Does My Parent Have Alzheimer’s?


When your aging parent begins to forget little things here and there, age is often the culprit.

Most seniors experience age-related forgetfulness and tend to momentarily forget names, dates, appointments, and other details (though the forgotten information tends to come back to them later). These little memory slips are a normal part of the aging process and don’t necessarily stem from Alzheimer’s.

On the other hand, if your parent becomes significantly less able to perform basic tasks, navigate familiar places, or communicate due to memory loss or confusion, tune in! Be careful not to dismiss these changes or shrug them off by saying, “They’re just getting old.”

When signs of a more serious decline pop up, they need your eyes and ears more than ever.

The prospect of an Alzheimer’s diagnosis can be heartbreaking and scary for seniors and their family members. However, spotting Alzheimer’s early on enables you to act quickly on your senior’s behalf, so that they can access information about preventative measures, treatments that will alleviate some of their memory loss, and methods to slow the progression of the disease. While Alzheimer’s has no present cure, progression-slowing treatments can keep your senior healthy, happy, and independent for much longer.


As you spend time with your senior, be on the lookout for these early signs of Alzheimer’s:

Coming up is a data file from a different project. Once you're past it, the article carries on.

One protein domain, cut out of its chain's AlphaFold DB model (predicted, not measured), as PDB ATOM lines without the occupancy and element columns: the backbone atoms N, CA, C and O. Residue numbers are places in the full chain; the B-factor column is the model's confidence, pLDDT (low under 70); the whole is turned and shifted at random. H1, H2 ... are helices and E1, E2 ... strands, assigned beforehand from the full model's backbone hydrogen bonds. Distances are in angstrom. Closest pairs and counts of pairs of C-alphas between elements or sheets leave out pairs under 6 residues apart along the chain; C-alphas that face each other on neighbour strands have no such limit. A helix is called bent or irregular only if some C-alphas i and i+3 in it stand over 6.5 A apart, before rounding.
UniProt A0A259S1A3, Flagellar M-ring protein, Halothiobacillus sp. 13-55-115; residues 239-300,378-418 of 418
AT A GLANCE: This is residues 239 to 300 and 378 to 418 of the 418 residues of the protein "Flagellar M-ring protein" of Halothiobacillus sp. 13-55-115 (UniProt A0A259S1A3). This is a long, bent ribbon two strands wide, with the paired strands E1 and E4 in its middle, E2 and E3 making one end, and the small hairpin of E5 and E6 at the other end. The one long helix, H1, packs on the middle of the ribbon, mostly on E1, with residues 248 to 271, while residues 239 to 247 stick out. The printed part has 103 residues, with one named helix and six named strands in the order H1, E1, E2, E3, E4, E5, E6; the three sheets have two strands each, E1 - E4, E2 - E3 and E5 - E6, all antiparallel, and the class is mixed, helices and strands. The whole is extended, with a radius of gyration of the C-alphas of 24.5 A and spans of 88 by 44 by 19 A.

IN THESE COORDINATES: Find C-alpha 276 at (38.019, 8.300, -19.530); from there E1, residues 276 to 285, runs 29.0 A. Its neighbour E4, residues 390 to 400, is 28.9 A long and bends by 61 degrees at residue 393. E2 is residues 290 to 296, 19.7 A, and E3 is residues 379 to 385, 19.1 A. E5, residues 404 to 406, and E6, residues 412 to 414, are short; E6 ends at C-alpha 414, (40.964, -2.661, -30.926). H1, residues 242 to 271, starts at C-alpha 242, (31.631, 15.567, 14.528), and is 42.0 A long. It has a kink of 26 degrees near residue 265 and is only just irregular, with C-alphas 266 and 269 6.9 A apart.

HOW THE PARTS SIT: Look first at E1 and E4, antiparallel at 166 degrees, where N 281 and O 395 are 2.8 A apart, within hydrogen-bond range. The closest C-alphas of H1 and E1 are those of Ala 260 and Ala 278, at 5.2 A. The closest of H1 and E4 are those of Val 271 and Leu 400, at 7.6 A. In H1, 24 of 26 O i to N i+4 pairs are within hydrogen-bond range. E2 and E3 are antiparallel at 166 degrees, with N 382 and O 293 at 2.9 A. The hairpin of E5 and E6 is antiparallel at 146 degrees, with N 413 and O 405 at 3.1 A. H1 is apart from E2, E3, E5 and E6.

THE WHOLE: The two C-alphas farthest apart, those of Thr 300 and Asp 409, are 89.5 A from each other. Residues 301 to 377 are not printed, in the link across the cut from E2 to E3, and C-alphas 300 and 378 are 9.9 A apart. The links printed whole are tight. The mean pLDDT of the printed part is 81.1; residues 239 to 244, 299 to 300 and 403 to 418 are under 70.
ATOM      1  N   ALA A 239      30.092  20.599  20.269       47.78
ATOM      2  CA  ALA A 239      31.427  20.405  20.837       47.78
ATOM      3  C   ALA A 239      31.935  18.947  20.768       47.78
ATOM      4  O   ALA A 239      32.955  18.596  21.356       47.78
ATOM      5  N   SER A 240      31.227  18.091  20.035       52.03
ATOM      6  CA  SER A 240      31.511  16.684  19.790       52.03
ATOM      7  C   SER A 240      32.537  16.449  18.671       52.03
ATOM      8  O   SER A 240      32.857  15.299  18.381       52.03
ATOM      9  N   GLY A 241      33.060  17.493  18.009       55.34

• Diminished problem-solving ability
  • New difficulty communicating (trouble speaking, writing, finding words, etc.)
  • Uncharacteristically poor judgment
  • Decline in sociability, mood, or emotional resilience
  • Losing track of time, location, or how they arrived there
  • Difficulty with routine tasks (how to tie shoes, cook a familiar recipe, turn on the shower, etc.)

Such changes have a far greater impact on your senior’s life than normal, age-related decline, and should be taken seriously. However, keep in mind that if your parent asks you to show them how to record a TV show for the tenth time or momentarily forgets someone’s name, they may not have Alzheimer’s (and if they do have Alzheimer’s, they may only exhibit some of the symptoms above).

If you notice any of these symptoms, start taking notes.

When your parent experiences any significant change in function, behavior, or mental status, be sure to document it. Also pay close attention to whether your parent’s difficulties are physical, mental, or both. (For a more detailed list of potential symptoms and how to spot them, get familiar with the 10 Signs of Alzheimer’s.) Then, make time to have your parent evaluated by their doctor and discuss the changes you see. With close attention and a carefully kept log of behaviors, you can help provide a complete picture for your doctor and increase the chances of an accurate diagnosis for your parent. Meanwhile, the best thing you can do is to watch, listen, and continue caring patiently for your senior.


When caring for your senior becomes overwhelming, don’t wait to ask for help.

A Care Connection exists to connect your senior to the right support and help keep them safely at home for as long as possible. We are experienced providers of compassionate care for Alzheimer’s and dementia patients, equipped to meet your senior’s needs. Give us a call at (904) 899-5520 and set up your complimentary consultation today.